Mirabai Soulful Love of God

  • By Mariellen Ward
  • October 2017

The Life and Legacy of a Poet-Saint by Lakshmi Chandrashekar Subramanian and Mariellen Ward

“It is extremely difficult to find a parallel to this wonderful personality, Mira, a saint, a philosopher, a poet and a sage. She was a versatile genius and a magnanimous soul. Her life has a singular charm, with extraordinary beauty and marvel.” Swami Sivananda 

The most popular songs of Mirabai speak of her unflinching love for Lord Krishna, attempts to poison her, the miraculous escape and her blissful merging with God. Mirabai (c.1498–c.1557) was a remarkable Hindu devotional poet-saint in 16th-century India. She was a princess born in the town of Merta and married to a king in the Mewar region, both in the northwestern Indian state of Rajasthan. Twentieth-century Indian cinema has portrayed this in several accounts. Mirabai, also known simply as Mira, is a favourite among Hindu poet-saints, particularly in the North Indian bhakti tradition, and thousands of poems have been attributed to her. Saint Nabhadas of the early 17th century praised her in his hagiography, “Renouncing respect in society and all family ties, Mira worshiped Lord Krishna in the form of the divine mountain-lifter Giridhari.”  

Entitled Shribhaktamal (“garland of devotees”), Nabhadas’ anthology, comprising descriptions of numerous bhaktas and one of the oldest Indian vernacular hagiographies, contains six meaningful lines about Mirabai. The central message is that of her fearless devotion to Giridhari in the face of familial and societal obstacles. This early mention of Mira, in addition to her large poetic corpus, carves a well-defined place for the saint in the “bhakti movement,” a spiritual revolution in India lasting several centuries during which there was a fervent attempt to make religion accessible to all, irrespective of language, gender or caste.  

A Google search fetches numerous popular Mirabai songs translated into English by Hindu organizations, secular poetry websites and academic scholars. The Western interest in Mirabai started with British colonialists in the early 19th century; and since then there have been several translations of her songs. Immigrant communities as well as academicians carried the baton forward. Today Mira’s songs are found everywhere, from well-attended Mirabai Festivals to informal music sessions at yoga studios. In the 21st century, Mira has surpassed her standing as a pan-Indian devotee to become a global poet-saint revered by an international audience. In the pages to follow, her dramatic life story is unraveled and the path she took in life is documented, along with temples and museums that honor her life. Her linguistic genius and depictions of her life in film and the digital world are also explored.Mira’s Bhakti Poems.

DEVOTIONAL POETRY IS NOT ISOLATED LITERATURE; IT IS CONNECTED to systems of spiritual practice, or sadhana, such as singing, chanting, prayer—undertaken individually or as a community. These practices evoke devotion in the heart of a spiritual aspirant. The uniqueness of Mira’s poems is that they have travelled throughout the Indian subcontinent and beyond, not as texts but as songs travelling on the tongues of people performing various types of personal sadhana. Mira sang:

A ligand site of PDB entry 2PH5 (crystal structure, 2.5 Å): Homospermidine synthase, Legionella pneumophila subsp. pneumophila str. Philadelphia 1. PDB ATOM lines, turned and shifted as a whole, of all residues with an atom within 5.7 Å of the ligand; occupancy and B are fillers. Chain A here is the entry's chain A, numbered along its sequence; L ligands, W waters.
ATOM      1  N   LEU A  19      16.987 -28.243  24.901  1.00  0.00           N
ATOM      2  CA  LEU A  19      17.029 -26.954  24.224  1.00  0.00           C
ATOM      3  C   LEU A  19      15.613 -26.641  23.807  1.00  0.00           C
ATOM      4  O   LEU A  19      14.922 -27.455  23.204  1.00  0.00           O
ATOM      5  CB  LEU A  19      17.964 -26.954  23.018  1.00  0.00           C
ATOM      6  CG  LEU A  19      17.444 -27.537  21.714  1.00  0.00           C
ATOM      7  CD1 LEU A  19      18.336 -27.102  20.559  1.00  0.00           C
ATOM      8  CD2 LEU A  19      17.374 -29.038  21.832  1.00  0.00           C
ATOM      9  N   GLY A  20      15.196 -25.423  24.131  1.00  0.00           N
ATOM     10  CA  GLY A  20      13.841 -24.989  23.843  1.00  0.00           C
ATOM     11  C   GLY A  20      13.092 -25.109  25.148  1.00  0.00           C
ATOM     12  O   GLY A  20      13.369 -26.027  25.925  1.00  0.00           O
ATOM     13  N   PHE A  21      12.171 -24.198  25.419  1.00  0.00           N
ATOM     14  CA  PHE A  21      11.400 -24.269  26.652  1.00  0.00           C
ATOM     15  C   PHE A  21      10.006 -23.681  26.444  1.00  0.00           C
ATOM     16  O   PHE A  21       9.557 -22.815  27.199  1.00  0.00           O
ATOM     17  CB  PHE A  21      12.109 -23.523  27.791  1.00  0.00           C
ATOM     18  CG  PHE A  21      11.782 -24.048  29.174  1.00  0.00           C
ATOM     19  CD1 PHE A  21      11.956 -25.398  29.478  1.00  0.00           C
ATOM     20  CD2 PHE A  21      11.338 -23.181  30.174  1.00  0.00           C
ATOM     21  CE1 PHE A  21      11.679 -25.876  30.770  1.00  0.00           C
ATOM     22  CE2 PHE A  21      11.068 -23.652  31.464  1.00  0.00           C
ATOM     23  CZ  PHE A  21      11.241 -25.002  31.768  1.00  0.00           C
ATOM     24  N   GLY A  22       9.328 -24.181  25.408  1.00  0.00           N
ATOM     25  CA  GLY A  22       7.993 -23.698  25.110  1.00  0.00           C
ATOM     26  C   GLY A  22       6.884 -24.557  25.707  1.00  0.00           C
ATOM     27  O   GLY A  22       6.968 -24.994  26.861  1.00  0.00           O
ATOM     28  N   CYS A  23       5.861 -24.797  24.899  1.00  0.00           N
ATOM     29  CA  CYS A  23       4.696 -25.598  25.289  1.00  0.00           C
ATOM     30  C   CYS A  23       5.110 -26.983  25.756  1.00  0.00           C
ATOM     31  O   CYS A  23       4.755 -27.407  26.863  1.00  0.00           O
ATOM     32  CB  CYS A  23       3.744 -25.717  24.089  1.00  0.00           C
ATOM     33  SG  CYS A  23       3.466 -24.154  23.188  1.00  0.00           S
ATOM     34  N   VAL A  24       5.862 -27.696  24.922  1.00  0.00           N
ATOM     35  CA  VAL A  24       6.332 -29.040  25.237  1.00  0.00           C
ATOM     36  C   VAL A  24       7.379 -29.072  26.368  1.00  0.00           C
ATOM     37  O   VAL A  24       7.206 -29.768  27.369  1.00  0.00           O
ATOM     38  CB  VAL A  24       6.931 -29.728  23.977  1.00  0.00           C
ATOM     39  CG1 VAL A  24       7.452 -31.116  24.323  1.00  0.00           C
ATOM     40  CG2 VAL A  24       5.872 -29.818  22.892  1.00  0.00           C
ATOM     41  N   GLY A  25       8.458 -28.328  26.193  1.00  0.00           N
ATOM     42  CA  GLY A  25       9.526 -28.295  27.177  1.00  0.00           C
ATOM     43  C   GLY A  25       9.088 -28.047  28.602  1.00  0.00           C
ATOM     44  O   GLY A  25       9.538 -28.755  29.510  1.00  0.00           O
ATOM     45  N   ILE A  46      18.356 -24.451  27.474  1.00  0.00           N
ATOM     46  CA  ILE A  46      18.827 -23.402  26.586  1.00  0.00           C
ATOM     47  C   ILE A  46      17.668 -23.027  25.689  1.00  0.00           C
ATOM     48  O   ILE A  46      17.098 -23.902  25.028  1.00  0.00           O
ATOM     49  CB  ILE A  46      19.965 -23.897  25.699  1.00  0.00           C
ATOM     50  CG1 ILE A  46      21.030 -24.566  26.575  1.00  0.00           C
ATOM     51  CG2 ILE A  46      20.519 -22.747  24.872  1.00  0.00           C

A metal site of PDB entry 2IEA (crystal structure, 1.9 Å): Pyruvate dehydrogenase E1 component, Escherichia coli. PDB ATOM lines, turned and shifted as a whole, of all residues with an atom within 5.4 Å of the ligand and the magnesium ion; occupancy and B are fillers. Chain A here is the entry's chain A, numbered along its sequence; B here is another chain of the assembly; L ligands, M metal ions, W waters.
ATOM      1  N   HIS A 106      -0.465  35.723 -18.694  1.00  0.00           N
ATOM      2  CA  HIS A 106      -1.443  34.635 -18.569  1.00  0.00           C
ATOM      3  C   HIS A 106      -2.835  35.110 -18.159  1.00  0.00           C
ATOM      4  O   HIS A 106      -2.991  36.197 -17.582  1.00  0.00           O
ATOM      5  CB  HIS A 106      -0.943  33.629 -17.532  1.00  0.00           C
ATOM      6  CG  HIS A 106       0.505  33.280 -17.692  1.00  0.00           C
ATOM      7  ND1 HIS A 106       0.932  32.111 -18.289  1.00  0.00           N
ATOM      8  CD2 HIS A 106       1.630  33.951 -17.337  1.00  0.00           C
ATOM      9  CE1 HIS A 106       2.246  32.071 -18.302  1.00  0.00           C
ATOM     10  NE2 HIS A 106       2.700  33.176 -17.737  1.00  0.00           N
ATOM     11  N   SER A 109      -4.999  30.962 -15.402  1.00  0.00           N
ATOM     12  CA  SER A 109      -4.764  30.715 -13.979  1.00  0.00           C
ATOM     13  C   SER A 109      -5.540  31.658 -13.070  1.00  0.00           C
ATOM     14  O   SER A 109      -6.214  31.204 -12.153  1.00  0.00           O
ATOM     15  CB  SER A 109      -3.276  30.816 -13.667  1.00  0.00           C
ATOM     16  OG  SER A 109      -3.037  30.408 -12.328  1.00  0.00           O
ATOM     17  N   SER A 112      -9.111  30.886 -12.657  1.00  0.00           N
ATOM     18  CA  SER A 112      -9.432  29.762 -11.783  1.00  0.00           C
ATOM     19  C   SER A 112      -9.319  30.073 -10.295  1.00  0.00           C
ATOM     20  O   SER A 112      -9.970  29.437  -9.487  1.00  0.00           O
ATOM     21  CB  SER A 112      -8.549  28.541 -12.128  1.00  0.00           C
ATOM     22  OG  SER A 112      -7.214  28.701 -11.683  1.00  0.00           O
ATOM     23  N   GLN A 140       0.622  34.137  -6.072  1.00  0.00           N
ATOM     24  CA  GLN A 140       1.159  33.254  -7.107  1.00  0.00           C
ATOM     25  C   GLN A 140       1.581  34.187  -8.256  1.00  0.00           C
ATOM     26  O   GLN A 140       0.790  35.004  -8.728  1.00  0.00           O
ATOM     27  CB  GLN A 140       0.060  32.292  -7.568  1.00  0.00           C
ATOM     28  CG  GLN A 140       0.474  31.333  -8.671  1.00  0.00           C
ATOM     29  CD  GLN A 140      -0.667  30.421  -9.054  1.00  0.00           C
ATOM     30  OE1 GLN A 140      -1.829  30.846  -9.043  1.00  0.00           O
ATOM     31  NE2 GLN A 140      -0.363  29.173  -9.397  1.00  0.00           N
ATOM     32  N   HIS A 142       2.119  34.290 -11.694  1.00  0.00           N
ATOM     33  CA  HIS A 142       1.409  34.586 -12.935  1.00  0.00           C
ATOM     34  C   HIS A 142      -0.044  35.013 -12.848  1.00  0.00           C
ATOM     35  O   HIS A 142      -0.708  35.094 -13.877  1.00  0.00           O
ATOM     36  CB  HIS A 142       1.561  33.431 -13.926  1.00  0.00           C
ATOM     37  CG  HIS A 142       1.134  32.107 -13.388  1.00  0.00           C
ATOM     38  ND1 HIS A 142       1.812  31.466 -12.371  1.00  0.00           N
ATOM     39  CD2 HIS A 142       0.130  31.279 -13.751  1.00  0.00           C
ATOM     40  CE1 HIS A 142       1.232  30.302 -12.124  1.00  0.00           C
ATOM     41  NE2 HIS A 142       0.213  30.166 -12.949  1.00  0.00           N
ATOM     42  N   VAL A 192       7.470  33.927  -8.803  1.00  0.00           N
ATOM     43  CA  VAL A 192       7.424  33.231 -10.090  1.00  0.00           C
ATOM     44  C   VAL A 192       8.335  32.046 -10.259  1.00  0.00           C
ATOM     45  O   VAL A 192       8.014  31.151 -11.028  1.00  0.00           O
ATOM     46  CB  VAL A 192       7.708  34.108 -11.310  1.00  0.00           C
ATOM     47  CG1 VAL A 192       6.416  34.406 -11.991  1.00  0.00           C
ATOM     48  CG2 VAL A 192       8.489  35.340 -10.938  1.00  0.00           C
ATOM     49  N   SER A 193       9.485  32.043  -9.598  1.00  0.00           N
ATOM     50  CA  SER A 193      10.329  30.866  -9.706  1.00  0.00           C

I have obtained the precious wealth that is the Lord!
This invaluable treasure is from my true guru.
Out of compassion, he has given this to me.
I have obtained the asset of many lifetimes and lost everything of this world.
Doesn’t reduce with spending, that which no thief can steal.
It increases day by day (by a quarter).
On the boat of truth, with my true guru as the boatman, I have crossed the ocean of endless births and deaths.
Mira’s Lord, the clever mountain-lifter With much happiness I sing his glories.

Mirabai composed sagun poetry, songs about a personal God with particular attributes and personality traits (sagun: sa “with,” guna “attributes”). In her case, divinity is embodied in Giridhari, the heroic form of Krishna as mountain-lifter. Based on signature line (chhaap) and the oral tradition that this song has passed through over the centuries, we can be confident that Mirabai composed this poem.  

Sentence structure is confusing. The base lyrics, paayoji maine, is the starting point, which gets transformed into a musical piece with context-specific elements such as melody, tempo, orchestration and performance setting. The underlying emotion (bhava) in this poem is ecstatic devotion and contentment; Mira joyfully sings about having obtained the greatest wealth, which is the Lord.  

Over time, countless musicians have performed this poem—at temples, concert halls and home altars. More recently, it has been featured in a Bollywood film. “The base lyrics, paayoji maine, is the starting point, which gets transformed into a musical piece with context-specific elements, including melody, tempo, orchestration and performance setting.

 Bhakti, or devotion, comes in many flavors and causes a devotee to completely forget herself. According to some Hindu schools of thought, five kinds of emotions can arise in bhakti: shanta, dasya, sakhya, vatsalya and madhurya. These bhavas arise in one’s heart subconsciously, and one should go towards whatever resonates with his or her temperament. Mirabai’s poetry falls under madhurya bhava, as she thought of the Lord as her beloved.  

In Swami Sivananda’s words, “The lover and the beloved become one. The devotee and God feel one with each other and still maintain a separateness in order to enjoy the bliss of the play of love between them. This is oneness in separation and separation in oneness. Lord Gauranga, Jayadeva, Mira and Andal had this bhava.”